In her conclusion to the Wings of the Nightingale trilogy, Sarah Sundin follows Kay Jobson, the girl with a boyfriend (or five) in every airfield. Overlapping with events in the previous two novels, we get Kay's perspective on the war and further insight into her relationship (or lack there-of) with pilot Roger Cooper. Roger, knowing temptation when he sees it, studiously tries to avoid Kay, but God keeps throwing them together in His pursuit of her heart. Roger is willing to follow God's direction, but dreaming of being a professional drummer in a band, he mainly wants to log his flight hours and then muster out, leaving Kay far behind. However, God just might have a different plan, including resurrecting dreams buried deep in his heart of hearts.
I really enjoyed the subject of Sundin's series - the WWII flight nurses. Prior to this series, I knew next to nothing about them, and it has been fascinating reading about the dangers and difficulties they endured to serve their country, from initial prejudice to plane crashes to getting tapped behind enemy lines. The detail the author includes is astounding; she closely follows the troop movements and ever-shifting front lines of the Mediterranean theatre of the war, writing with research-driven authenticity.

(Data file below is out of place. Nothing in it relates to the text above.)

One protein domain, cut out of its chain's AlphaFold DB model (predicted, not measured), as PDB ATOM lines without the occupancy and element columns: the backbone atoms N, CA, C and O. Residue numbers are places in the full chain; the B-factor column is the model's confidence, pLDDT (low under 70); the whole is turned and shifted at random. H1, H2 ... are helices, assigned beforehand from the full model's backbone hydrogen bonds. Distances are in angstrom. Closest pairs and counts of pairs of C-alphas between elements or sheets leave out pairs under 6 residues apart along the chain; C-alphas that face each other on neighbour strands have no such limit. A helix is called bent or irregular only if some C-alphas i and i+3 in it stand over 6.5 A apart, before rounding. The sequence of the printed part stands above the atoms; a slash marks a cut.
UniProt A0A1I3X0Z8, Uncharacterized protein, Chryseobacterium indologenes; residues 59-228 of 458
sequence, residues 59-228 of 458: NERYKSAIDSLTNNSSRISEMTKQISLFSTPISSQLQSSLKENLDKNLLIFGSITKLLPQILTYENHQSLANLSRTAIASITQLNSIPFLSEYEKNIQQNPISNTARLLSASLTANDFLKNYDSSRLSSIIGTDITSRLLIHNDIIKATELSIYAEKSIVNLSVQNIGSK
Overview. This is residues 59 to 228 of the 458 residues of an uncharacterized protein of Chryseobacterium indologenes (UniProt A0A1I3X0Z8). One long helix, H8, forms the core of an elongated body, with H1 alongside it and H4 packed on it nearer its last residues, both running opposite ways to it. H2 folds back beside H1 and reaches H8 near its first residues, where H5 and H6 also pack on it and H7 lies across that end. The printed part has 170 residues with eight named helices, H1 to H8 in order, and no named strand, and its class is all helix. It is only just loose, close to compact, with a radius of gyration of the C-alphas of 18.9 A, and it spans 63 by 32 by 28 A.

As has been a common theme this year, dreams play a significant role in this story. I really like that not only does Roger pursue his dreams, but God dispels lies and empowers him along the way. Through his efforts to please his commanding officer, Roger becomes a more responsible, more mature lieutenant; in turn, that recognition of increased maturity encourages him to believe that yes, he is capable of being a teacher. He is responsible, and not the screw-up he long believed himself to be.
Another theme that struck me was that of redemption. Like for Kay, it is one thing to know that we are redeemed and forgiven; it is another to live like we believe it. Any little discouragement makes the difficulty increase tenfold, especially when it comes from other trusted christians. Though it is discouraging for Kay when men suppose she is of easy virtue, it is piercingly painful when Roger acts that way. She has to work hard to believe that she is redeemed, and she has to choose to act like she is redeemed every time she is placed in a tempting situation.
While I am sad to see the series come to an end, Sundin concludes the series in a heart-warming manner that perfectly fits the theme of the series. It is fun to look back where Kay, Mellie, and Georgie began in With Every Letter and see how far they've come by the end of this one. Like Sundin's other novels in the series, this one is rich in historical detail, driven by complex characters, and based on God's uplifting truth. 5 out of 5 stars!
Thank you Revel for providing a free book for the purpose of review; I was not required to make it positive, and all opinions are my own.
Wings of the Nightingale
1. With Every Letter
2. On Distant Shores
3. In Perfect Time